When the skies have darkened into their blackest hues, and there are only the stars to account for you, a bunch of people slip away into a silent corner of the night. In the shuddering cold, gathering stacks of wood, cut, break and rip apart branches from their origins. Then, slowly, they add charcoal to the embers of light sizzling over the dry, crackling wood. For a moment, we all stop and stare into the flames.
Around the campfire we settle down, and we play antakshari. Singing into the night, the world is bright and cheerful. And slowly, some people need to go. And the crowd dwindles to a group of four or five, stoking the fire to sustain it, and attempting to prevent smoke from rising into the sky. The music becomes a calm quietitude and then it is time for stories. We all decide to create a story. But each of us has his or her own idea of what the story should be like. Ghosts, dragons, black, red and transformations melt into the ground and the trees about us.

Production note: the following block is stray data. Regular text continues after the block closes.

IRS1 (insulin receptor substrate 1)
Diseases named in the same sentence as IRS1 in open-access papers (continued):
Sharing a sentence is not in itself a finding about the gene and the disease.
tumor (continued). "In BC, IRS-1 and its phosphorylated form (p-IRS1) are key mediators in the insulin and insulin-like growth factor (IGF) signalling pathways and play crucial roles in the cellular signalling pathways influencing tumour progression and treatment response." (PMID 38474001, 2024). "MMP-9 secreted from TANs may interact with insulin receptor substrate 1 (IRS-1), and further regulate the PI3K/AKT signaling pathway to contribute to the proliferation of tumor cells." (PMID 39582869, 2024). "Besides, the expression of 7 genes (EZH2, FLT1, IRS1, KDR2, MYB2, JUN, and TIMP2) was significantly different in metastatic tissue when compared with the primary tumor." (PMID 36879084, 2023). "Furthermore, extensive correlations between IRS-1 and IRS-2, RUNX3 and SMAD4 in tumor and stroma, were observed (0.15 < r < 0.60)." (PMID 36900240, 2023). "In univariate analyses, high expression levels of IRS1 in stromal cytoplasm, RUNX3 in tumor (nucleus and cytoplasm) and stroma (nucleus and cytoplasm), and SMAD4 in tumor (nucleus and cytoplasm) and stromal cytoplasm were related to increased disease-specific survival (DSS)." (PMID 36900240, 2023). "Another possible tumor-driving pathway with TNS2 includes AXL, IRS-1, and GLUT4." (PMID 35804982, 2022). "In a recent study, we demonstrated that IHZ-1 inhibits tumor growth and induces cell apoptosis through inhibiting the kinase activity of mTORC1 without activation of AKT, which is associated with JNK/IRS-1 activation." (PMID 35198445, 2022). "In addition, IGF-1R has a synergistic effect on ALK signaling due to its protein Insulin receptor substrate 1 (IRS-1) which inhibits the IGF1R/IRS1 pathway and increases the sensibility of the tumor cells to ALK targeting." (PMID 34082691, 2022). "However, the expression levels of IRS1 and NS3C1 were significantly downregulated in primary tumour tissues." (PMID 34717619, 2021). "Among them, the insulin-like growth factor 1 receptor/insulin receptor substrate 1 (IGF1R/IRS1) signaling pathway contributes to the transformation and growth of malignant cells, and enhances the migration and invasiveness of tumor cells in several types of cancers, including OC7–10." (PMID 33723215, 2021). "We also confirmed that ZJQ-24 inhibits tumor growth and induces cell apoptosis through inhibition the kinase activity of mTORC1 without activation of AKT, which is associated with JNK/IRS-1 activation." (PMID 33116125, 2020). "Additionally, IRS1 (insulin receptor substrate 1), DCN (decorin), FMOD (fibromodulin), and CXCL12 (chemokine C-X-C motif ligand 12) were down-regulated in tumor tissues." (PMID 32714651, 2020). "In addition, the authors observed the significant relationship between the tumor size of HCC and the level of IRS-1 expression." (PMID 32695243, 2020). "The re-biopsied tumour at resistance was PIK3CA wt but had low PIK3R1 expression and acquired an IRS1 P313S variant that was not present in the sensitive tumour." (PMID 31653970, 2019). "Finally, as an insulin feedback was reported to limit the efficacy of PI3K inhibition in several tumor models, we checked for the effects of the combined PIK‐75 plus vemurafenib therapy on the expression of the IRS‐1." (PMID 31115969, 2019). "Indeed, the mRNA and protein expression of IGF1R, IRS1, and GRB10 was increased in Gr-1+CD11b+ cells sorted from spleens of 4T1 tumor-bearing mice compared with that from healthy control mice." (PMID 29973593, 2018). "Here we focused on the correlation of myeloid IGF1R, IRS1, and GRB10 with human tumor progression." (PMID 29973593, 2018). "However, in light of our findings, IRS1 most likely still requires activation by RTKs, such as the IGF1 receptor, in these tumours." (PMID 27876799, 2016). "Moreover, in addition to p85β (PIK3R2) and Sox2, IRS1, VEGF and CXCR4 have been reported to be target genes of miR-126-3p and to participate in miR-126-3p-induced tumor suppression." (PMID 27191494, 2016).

The cold is forgotten as the stories capture our enthusiasm. And when story-time is over, we all settle down to sleep, at around five in the morning. The winds are bitingly cold, and the rocks are freezing, but the fire sustains us. We decide to wait till dawn. Finally, we decide to leave, after a short nap.Somehow, though I was sitting silently through half of it, the fire leaves one in a trance, if you bother to look into it and let your mind drift off into wonderland. Feeding the flame, we also stirred the music of the heart. Off-tune beats that jingle in the mind, and can only attempt to be perfect. Finally, the night has to end. The embers have to die down, and the skies have to turn bright blue.